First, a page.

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Will it be disabled if I set the idle time-out to 0?

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Yes, setting the idle timeout value to zero will disable idle timeouts.

Oddly this isn't documented in the MS docs but my evidence for this arises from:

  • IIS Settings Schema

    If you have a look at the IIS settings schema in:


    The schema definition for idleTimeout under

    <sectionSchema name="system.applicationHost/applicationPools">

    it looks like:

    <attribute name="idleTimeout" 

    If you look at the validationParameter attribute we see a range of 0 to 2592000 seconds (the ,60 specifies the granularity of the setting, in this case the value must be divisable by 60 [one minute]).

    If you see a starting permissible value of 0 then that usually indicates the setting can be disabled.

  • IIS7 Application Pool Idle Time-out Settings

    Brad Kingsley is the founder and CEO of OrcsWeb who are a fairly well known, respected and trusted Microsoft hoster and Gold Partner.

  • Then there's also the empirical evidence of the fact that it "just works".

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@pure - please see my updated answer. – Kev Jul 20 '11 at 9:24
a headsup to others - after reading this, i set my idle timeout to 0 on IIS7 and it started timing out immediately - every page load took 15 seconds or so. i've now upped it to 600 and everything is blazingly fast again. – nailitdown Oct 26 '12 at 2:51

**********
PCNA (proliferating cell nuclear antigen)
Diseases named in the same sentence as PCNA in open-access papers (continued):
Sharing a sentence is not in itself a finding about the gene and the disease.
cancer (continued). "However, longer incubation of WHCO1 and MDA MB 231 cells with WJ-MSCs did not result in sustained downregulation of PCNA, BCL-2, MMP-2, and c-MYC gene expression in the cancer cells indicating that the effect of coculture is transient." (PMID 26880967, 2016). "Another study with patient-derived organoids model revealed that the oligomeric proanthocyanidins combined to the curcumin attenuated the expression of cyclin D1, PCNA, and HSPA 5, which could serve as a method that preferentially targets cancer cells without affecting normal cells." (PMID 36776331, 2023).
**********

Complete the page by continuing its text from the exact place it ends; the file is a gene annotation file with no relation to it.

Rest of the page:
@nailitdown: You might want to double-check that. I just set my IIS6 app pool timeout to 0, and it works fine. There's a chance it's different between IIS7/IIS6, which would be good to know. – Doug S Nov 17 '12 at 8:22
@nailitdown - sounds like there's something else misconfigured with your IIS7 environment. – Kev Nov 18 '12 at 2:07
since i posted that we had multiple problems with the VPS i was working with... quite likely it was misconfigured somehow. I just tried to duplicate it on the new VPS, and it behaves properly, as described. – nailitdown Dec 4 '12 at 8:30

Great answer! thanks Kev!

A small update: the URL you posted has moved and it is now:

I was wondering if there is a reason why this is not the default, and if there might be a performance impact for keeping the application pool open for too long. Well, keeping it up when it is idle will not cause you more trouble than not recycling it when there is traffic and no idle time. If you are worried about memory leaks or other resource leaks, there is a setting for forcing recycling based on time/number of requests since last recycle/memory consumption. Here is the documentation for it:

I am going to set my server to no recycle on idle (idleTimeout=0), and recycle every 24 hours: Recycling > Regular Time Interval = 1440

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You are probably better advised to set your recycle to a fixed time (e.g. 0100) rather than 24 hours as that will result in 24 hours since last server restart / iis reset. – Neal Jan 6 '14 at 19:24

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